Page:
The British “Typex” Cipher Machine Explained

The Typex is a cipher machine used by the British during World War II. It is, similar to the German Enigma cipher machine, an elector-mechanical rotor encryption machine. In contrast to the Enigma, the Typex was not broken during WWII. The Germans believed that Enigma is unbreakable and since Typex is very similar, they did not even attempt to break the machine.

I recently wrote a new CrypTool 2 component that implements the Typex cipher machine. If you are interested in testing the component (and the machine) yourself, you should download the latest nightly build of CrypTool 2.

History and Usage of the Typex

The Typex machine was used for
a) Encryption of the own communication
b) Deciphering German Enigma messages

It was developed by Wing Commander Oswyn G.W. Lywood, Flight Lieutenant Coulson, Mr. E. W. Smith, and Sergeant Albert Lemon.

This image here shows Oswyn George William Gifford Lywood; a photo by Walter Stoneman; bromide print, February 1945; NPG x186070 © National Portrait Gallery, London.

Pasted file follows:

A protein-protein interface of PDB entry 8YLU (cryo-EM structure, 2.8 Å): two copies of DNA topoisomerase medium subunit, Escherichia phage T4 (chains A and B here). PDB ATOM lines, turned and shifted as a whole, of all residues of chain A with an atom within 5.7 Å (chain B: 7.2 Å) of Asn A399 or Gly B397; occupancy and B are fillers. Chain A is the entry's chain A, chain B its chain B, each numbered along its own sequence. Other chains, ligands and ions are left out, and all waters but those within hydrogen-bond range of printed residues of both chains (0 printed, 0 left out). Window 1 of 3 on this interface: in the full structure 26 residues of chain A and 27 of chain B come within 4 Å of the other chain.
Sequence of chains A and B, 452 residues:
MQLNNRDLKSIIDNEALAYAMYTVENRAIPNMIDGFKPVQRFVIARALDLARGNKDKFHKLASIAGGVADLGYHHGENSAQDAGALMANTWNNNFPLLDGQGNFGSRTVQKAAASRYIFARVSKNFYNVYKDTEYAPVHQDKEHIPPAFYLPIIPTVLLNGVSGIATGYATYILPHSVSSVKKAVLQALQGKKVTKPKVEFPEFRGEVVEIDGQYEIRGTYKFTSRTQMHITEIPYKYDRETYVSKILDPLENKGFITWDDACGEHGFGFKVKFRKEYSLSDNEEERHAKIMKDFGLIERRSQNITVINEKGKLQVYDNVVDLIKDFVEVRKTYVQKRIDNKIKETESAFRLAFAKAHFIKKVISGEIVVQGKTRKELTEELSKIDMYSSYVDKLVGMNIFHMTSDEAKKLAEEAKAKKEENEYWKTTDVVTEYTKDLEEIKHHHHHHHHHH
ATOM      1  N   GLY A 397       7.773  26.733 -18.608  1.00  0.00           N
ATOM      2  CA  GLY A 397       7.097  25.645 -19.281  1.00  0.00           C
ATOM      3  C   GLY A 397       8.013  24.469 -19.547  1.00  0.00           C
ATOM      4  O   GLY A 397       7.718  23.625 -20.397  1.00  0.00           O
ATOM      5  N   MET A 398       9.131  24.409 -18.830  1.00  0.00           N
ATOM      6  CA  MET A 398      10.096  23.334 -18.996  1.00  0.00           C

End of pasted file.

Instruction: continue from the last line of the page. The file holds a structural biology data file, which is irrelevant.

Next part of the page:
There were several different versions of Typex including: Typex Mark I up to Mark VIII, Mark 22 and Mark 23.

A very nice and more detailed overview of the history of Typex can be found here:

The Typex Components

In the following, we have a look at the machine’s components. The Typex machine consists of:

Components of Typex
Typex machine with marked components
Logical overview of Typex components

When pressing a key on the keyboard, the plaintext letter is printed by the plaintext printer. Also, current flows through the plugboard, the two stators, the three rotors and is then reflected by the reflector. Then it flows back through the three rotors and the two stators as well as the plugboard. Finally, the ciphertext letter is printed by the ciphertext printer.

Clearly, every time a key is pressed, between one and all three rotors move (Stators of course don’t move). In contrast to Enigma, a Typex rotor moves much more often. This is because the rotors have between 4 and 7 notches, while Enigma rotors had at most two notches.

The Typex Plugboard

The Typex plugboard is the first (and last) component (despite the printers), which current is lead through after a key is pressed on the keyboard. It allows to “plug” letters, creating an initial monoalphabetic substitution.

Typex plugboard

The plugboard is not reciprocal (like the Enigma‘s plugboard. With Enigma, if we have letter X to letter Y, then we would also have letter Y to letter X). It, thus, offers a larger keyspace than Enigma’s plugboard.

The Typex Rotors/Stators